- Forward. Can be filled with any player that is eligible to play small forward or power forward.
- UTIL or UT
- Utility. Can be filled by any player.
- Injured Reserve. This is a roster spot that allows you to store an injured player on your team rather than having to drop them. Moving a player to IR frees up a normal roster spot.
- Three Point Attempts
- Three Point Makes
- Three Point Misses
- Double Double. A double double refers to a game where a player has double digit stats in two of five categories (Points, Assists, Rebounds, Blocks, Steals).
- Defensive Rebounds
- Flagrant Fouls
- Field Goal Attempts
- Field Goal Makes
- Field Goal Misses
- Free Throw Makes
- Free Throw Misses
- Games Played. This statistic refers to how many games a certain player played in one season.
- Games Started: This statistic refers to how many games a certain player started in one season.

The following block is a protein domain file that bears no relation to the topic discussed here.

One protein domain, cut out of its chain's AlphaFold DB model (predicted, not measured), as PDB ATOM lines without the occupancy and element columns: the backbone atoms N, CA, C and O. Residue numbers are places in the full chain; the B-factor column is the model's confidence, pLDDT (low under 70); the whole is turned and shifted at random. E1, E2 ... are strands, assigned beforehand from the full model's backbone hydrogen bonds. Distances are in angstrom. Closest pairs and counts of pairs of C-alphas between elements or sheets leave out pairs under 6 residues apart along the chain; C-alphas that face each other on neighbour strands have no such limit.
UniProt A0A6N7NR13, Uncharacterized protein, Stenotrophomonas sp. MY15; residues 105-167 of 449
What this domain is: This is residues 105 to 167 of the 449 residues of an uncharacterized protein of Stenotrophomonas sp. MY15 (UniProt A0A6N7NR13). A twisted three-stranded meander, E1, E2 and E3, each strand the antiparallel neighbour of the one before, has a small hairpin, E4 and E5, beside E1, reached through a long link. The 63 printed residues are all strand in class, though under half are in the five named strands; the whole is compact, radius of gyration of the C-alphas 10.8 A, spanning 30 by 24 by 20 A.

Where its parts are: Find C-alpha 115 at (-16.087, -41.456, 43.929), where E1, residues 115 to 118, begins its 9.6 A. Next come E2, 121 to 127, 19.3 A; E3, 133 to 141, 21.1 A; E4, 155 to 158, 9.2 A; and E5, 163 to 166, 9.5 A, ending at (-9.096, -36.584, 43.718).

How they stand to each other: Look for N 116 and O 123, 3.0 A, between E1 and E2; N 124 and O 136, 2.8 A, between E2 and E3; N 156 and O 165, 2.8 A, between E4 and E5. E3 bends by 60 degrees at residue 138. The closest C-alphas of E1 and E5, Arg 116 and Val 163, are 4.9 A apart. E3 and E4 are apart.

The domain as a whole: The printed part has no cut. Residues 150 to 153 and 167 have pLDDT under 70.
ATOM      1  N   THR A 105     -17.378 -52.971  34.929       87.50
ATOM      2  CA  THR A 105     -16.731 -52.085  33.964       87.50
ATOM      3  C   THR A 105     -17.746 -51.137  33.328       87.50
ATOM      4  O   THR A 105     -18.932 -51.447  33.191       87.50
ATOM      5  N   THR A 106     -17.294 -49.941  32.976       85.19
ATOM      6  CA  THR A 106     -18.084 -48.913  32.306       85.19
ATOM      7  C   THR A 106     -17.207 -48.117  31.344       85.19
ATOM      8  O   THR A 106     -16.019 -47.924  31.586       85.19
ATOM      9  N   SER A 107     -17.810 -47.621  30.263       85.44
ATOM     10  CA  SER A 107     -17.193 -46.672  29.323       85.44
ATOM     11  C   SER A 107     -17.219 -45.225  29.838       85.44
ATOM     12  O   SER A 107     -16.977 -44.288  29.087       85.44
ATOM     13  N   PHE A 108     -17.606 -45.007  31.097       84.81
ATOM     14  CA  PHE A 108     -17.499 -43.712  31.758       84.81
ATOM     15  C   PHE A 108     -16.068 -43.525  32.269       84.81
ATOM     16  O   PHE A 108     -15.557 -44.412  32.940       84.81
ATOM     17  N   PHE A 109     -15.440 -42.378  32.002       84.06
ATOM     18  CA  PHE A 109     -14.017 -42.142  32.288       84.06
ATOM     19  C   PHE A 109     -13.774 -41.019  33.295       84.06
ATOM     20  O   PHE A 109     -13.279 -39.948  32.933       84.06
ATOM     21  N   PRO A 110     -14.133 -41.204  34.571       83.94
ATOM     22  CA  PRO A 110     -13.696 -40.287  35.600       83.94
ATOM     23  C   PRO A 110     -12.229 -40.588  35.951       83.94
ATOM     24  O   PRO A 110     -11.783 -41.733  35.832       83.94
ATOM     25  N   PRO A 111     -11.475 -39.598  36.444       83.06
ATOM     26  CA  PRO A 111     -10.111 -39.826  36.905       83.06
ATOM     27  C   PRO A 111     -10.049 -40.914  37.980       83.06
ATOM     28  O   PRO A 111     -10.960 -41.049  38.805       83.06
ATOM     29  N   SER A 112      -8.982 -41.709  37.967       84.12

- Minutes. This statistic refers to how many minutes a certain player played in one game.
- Offensive Rebounds
- Personal Fouls
- Quadruple Double. A quadruple double refers to a game where a player has double digit stats in four of five categories (Points, Assists, Rebounds, Blocks, Steals).
- Triple Double. A triple double refers to a game where a player has double digit stats in three of five categories (Points, Assists, Rebounds, Blocks, Steals).
- Technical Fouls
PERCENTAGES & ADVANCED STATS
- Three Point Percentage. A measure of a player's accuracy from beyond the three point line. This statistic is calculated by dividing a player's three point makes by his three point attempts.